HAVEN –  or HAVE [an] N, as do maN, womaN and childreN finally.

4 Staff for each admiral partly switched (9)
PERSONNEL –   PER (for each) followed by Admiral NELSON once you have moved the second half of his name before the first half (partly switched).

5 Down person, perhaps, in rage (5)
PADDY –   The informal way of referring to someone from the Republic of Ireland, say from County Down, or an informal term for a rage or temper.

6 How game opponents may regard each other, having fallen out? (9)
OVERBOARD –  Double definition – from either side of a board in a game of chess, for example;  or having fallen out of a ship.

7 Showing opposition — it’s rising in difficult situation (7)
HOSTILE –   Insert a reversal of ITS (rising) into a HOLE or difficult situation.

8 Suffering concealed by one mentor after another (7)
TORMENT –  Write out MENTOR MENTOR (one mentor after another) and hidden inside is another word for suffering.

14 In other words, it’s unusually hard, per se (9)
REPHRASED  – an anagram (unusually) of HARD PER SE.

16 Crucial point in the war’s misread, editor concludes (9)
WATERSHED –  A crucial point between two conditions – an anagram (misread) of THE WARS followed by ED (editor).

17 Turned over painter’s work that woman had harshly criticised (7)
TRASHED –   A reversal (turned over) of ART (painter’s work) followed by SHE[‘]D (that woman had).

18 An act is awfully, awfully wicked (7)
SATANIC – An anagram (awfully) of AN ACT IS.   I toyed with the definition just having one ‘awfully’ but decided that SATANIC is definitely awfully, awfully wicked!!

20 Getting a lot out of American hero embracing one (7)
MILKING  – Manipulating or exploiting –   Insert I (embracing one) into M(artin) L(uther) KING, the American hero.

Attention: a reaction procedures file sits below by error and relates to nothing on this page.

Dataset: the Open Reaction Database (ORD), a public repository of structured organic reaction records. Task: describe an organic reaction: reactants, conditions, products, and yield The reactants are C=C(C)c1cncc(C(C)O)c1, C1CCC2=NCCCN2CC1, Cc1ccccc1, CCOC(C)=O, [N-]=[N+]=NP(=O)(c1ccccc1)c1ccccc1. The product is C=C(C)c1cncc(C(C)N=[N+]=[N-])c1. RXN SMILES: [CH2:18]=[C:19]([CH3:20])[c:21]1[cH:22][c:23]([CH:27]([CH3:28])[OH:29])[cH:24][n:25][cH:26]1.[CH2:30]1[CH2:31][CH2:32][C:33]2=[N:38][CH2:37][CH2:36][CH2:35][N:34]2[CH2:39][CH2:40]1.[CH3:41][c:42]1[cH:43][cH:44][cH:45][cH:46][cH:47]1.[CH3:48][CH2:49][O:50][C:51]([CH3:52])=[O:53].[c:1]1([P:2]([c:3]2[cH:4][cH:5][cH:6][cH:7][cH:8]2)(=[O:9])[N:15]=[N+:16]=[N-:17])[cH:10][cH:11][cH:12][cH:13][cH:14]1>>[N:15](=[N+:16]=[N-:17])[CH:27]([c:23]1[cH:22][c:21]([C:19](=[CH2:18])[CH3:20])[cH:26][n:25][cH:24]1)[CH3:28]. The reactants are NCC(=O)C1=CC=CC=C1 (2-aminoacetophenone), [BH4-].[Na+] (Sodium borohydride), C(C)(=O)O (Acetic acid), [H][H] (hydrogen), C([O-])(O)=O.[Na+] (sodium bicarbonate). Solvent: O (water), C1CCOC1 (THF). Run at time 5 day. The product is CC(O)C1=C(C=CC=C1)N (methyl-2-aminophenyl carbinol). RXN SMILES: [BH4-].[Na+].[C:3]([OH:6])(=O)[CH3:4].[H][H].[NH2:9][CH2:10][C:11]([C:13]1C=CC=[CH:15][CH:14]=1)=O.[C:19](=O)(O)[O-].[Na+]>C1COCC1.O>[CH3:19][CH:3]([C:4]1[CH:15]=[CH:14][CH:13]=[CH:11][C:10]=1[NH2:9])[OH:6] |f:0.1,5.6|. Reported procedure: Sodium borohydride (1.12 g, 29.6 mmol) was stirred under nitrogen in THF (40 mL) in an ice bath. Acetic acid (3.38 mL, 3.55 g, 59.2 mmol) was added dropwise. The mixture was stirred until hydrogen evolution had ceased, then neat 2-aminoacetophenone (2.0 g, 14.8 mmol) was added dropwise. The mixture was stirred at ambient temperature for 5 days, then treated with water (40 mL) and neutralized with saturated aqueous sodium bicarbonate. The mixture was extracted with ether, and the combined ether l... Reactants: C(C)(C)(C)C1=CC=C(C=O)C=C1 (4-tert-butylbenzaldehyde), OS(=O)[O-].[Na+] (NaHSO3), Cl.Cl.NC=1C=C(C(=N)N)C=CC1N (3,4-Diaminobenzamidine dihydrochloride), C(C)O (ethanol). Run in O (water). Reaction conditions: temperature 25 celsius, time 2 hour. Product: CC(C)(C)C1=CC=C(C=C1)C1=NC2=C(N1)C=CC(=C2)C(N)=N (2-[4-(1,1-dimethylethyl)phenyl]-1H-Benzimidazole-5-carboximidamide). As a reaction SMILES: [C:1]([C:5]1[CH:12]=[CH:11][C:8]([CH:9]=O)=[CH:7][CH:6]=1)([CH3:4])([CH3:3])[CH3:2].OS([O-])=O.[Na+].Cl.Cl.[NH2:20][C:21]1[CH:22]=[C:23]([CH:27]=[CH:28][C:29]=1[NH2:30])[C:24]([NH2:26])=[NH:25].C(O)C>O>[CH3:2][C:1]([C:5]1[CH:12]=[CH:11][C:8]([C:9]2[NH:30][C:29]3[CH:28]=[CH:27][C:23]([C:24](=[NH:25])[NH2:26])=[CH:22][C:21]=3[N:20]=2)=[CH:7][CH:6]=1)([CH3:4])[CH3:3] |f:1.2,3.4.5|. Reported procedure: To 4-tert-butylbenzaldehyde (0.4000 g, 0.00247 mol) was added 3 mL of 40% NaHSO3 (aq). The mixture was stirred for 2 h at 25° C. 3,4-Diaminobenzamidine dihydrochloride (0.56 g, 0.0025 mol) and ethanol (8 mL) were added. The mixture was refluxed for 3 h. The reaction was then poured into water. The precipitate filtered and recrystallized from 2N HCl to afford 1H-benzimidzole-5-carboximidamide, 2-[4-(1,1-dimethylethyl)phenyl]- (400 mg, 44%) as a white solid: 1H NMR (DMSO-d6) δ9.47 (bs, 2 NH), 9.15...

21 Son was a lumberjack, worked really hard (7)
SLOGGED –   S (son) plus LOGGED (cut or hauled logs, as does a lumberjack).

23 Busybody finishing up her daily puzzle later (5)
PRYER –   The final letters (finishing) of uP heR dailY puzzlE and lateR.

24 University put in shape for marketplace (5)
FORUM –  Insert U (university) into FORM (shape).

It is only when you revisit this puzzle to prepare the explanations that you fully realise how extra Virgilius-y this crossword was.  A wonderful mix of clues, hidden words, just the right number of anagrams and some variations on the usual, including 4d, where you had to move up part of a word) and 8d, where you had to write the word out twice in order to ‘see’ the solution.

4 Comments

  1. gazza
    Posted October 18, 2012 at 8:37 am | Permalink

    Best puzzle of the week by a country mile! Thanks to Virgilius and CS.

    • Jezza
      Posted October 18, 2012 at 8:57 am | Permalink

      I agree! I just looked back to my comment on the day and I wrote ‘by far the best Sunday puzzle from Virgilius for a while’.
      Thanks to Virgilius, and to CS.

  2. gnomethang
    Posted October 18, 2012 at 10:58 am | Permalink

    Ditto the above. Great stuff!

  3. Brian Greer
    Posted October 21, 2012 at 6:53 am | Permalink

    As usual, thanks to BD, crypticsue and everyone

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    Full disclosure. Among the first collection of books is Across and Down the Guardian Path with Brendan, a selection of 20 Brendans from the last 4 years, soon to be followed by Off the Beaten Path with Virgilius, a collection of 4 each of 5 different crossword variations.